EU steers clear of Aduhelm as a bigger headache threatens

Aduhelm’s likely EU rejection comes amid a key senior executive departure and federal inquiry, and the drug now faces a crucial Medicare decision.

Biogen’s Aduhelm has quickly become the most controversial drug of recent years, and today’s news from the CHMP shows the EU regulator wanting no part of the drama. The agency’s negative trend vote sets up the Alzheimer’s drug to be rejected formally next month.

Many will shrug and ask, so what? It is true that EU was never going to be a big market for Aduhelm, but for Biogen the bad news keeps on coming. Monday saw the shock departure of Al Sandrock, the exec who had done more than most to champion Aduhelm, and next up is a US coverage decision that could invigorate – or completely stall – the drug’s sales.

That the drug, approved in the US in June, has had a terrible launch is beyond doubt: sales from July to September amounted to just $300,000, and analysts do not expect things to get much better quickly. Biogen itself has blamed the sluggish launch on several issues.

But the company also claims that an ongoing review by Medicare, to decide who can receive the drug, is playing a big role. Before prescribing the Alzheimer’s therapy, Biogen says, physicians are awaiting the outcome of a reimbursement decision known as a national coverage determination, to be made in the opening months of next year.

Given this uncertainty Monday’s retirement of Mr Sandrock as Biogen’s head of R&D came as a blow. It was largely thanks to Mr Sandrock that Biogen licensed in the drug that became Aduhlem, and thanks to him pivotal development, followed by an aggressive regulatory push, was pursued apparently against all odds.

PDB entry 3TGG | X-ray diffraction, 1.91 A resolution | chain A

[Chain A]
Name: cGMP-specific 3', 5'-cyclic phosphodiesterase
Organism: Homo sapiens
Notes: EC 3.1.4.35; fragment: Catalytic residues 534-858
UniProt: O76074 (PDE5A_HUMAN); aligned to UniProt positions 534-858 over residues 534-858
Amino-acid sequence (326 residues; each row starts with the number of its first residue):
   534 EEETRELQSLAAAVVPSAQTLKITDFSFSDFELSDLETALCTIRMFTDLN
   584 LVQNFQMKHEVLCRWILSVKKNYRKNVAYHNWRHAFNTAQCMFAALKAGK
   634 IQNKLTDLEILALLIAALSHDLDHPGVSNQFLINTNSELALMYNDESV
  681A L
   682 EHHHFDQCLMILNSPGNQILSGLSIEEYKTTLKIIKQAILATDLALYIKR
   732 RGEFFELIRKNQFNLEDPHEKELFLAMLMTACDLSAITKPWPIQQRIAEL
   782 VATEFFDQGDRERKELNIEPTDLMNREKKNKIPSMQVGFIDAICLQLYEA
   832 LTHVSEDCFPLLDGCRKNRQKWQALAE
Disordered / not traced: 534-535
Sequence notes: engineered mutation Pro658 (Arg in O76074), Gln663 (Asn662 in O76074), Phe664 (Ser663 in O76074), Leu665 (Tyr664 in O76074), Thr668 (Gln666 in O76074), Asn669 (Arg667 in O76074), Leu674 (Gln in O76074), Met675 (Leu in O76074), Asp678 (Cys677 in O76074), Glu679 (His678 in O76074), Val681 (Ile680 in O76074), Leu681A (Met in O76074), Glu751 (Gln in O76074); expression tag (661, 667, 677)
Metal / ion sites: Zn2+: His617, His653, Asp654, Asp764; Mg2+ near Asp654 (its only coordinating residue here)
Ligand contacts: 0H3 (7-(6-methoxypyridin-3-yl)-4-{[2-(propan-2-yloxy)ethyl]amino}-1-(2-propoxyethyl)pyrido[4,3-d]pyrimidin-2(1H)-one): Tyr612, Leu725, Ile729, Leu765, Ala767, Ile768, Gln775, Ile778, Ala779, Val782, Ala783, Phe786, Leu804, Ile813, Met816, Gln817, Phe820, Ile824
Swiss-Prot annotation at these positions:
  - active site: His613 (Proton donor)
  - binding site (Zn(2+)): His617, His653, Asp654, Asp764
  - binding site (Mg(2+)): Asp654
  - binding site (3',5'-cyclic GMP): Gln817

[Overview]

Thus his retirement, against the backdrop of a federal inquiry into the FDA approval process and ongoing criticism of Aduhelm’s pricing, is optically bad at the very least. And the drug’s EU rejection will not help, even if, as Stifel points out, “it was hard to see the EMA going out on a limb and approving Aduhelm on its current dataset after all the [US controversy]”.

But the upcoming reimbursement decision will be a hugely important event for Biogen, setting out which patients might be eligible for treatment.

What is a national coverage determination?

For those completely new to the US healthcare system let’s back up one step. CMS (the Centers for Medicare & Medicaid Services) is the federal agency that, among its other responsibilities, administers the government-funded healthcare programme for the over 65s, called Medicare.

National coverage determinations, or NCDs, describe the conditions under which all Medicare contractors, nationwide, must provide and pay for an item or service. These are rarely undertaken; in the vast majority of cases usage is decided by local coverage determinations set by regional Medicare providers.

When it comes to drugs, Medicare will in most circumstances reimburse in line with an FDA approval. CMS sometimes has good reason to intervene, however, and in the case of Aduhelm several issues could have triggered the NCD process.

Questions about the drug’s efficacy and the FDA’s broad label have both caused controversy, as has the price that Biogen set. Given that Alzheimer’s patients tend to be elderly, the US government will be footing the bill for the vast majority of prescriptions.

And there could be broader implications: “This NCD analysis will be applicable to national coverage considerations for aducanumab …. as well as any future monoclonal antibodies that target amyloid for the treatment of Alzheimer’s disease,” CMS said in a statement when it opened the NCD process in July.

What does an NCD entail?

The rigorous and wide-ranging process includes various stages of assessments, such as reviews of the clinical data by internal CMS staff, consultations with professional societies and consideration of their guidelines, and external technology assessments. There are also periods during which public comments are solicited and considered.

Make no mistake, this is a serious business. The process is established by statute and is designed to determine whether the evidence backing Aduhelm meets legal requirements for reimbursement by Medicare. The law states that items or services must be “reasonable and necessary for the diagnosis or treatment of illness or injury”.